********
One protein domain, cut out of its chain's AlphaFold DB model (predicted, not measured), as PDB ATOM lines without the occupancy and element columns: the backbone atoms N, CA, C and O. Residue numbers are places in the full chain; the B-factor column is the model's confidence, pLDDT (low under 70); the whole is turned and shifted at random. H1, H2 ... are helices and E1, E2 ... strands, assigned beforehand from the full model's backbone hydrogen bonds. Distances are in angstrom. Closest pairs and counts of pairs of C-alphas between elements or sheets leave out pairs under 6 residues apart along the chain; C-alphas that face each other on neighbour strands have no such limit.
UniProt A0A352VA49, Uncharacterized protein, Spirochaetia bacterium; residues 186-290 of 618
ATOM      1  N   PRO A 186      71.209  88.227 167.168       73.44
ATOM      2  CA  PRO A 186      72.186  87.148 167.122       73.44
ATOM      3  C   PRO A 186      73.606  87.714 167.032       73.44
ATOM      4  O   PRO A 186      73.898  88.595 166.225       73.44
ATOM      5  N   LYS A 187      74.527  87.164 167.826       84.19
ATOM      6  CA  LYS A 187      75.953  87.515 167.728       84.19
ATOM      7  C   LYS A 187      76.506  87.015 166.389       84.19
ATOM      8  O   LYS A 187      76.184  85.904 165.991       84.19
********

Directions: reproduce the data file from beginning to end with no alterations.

One protein domain, cut out of its chain's AlphaFold DB model (predicted, not measured), as PDB ATOM lines without the occupancy and element columns: the backbone atoms N, CA, C and O. Residue numbers are places in the full chain; the B-factor column is the model's confidence, pLDDT (low under 70); the whole is turned and shifted at random. H1, H2 ... are helices and E1, E2 ... strands, assigned beforehand from the full model's backbone hydrogen bonds. Distances are in angstrom. Closest pairs and counts of pairs of C-alphas between elements or sheets leave out pairs under 6 residues apart along the chain; C-alphas that face each other on neighbour strands have no such limit.
UniProt A0A352VA49, Uncharacterized protein, Spirochaetia bacterium; residues 186-290 of 618
ATOM      1  N   PRO A 186      71.209  88.227 167.168       73.44
ATOM      2  CA  PRO A 186      72.186  87.148 167.122       73.44
ATOM      3  C   PRO A 186      73.606  87.714 167.032       73.44
ATOM      4  O   PRO A 186      73.898  88.595 166.225       73.44
ATOM      5  N   LYS A 187      74.527  87.164 167.826       84.19
ATOM      6  CA  LYS A 187      75.953  87.515 167.728       84.19
ATOM      7  C   LYS A 187      76.506  87.015 166.389       84.19
ATOM      8  O   LYS A 187      76.184  85.904 165.991       84.19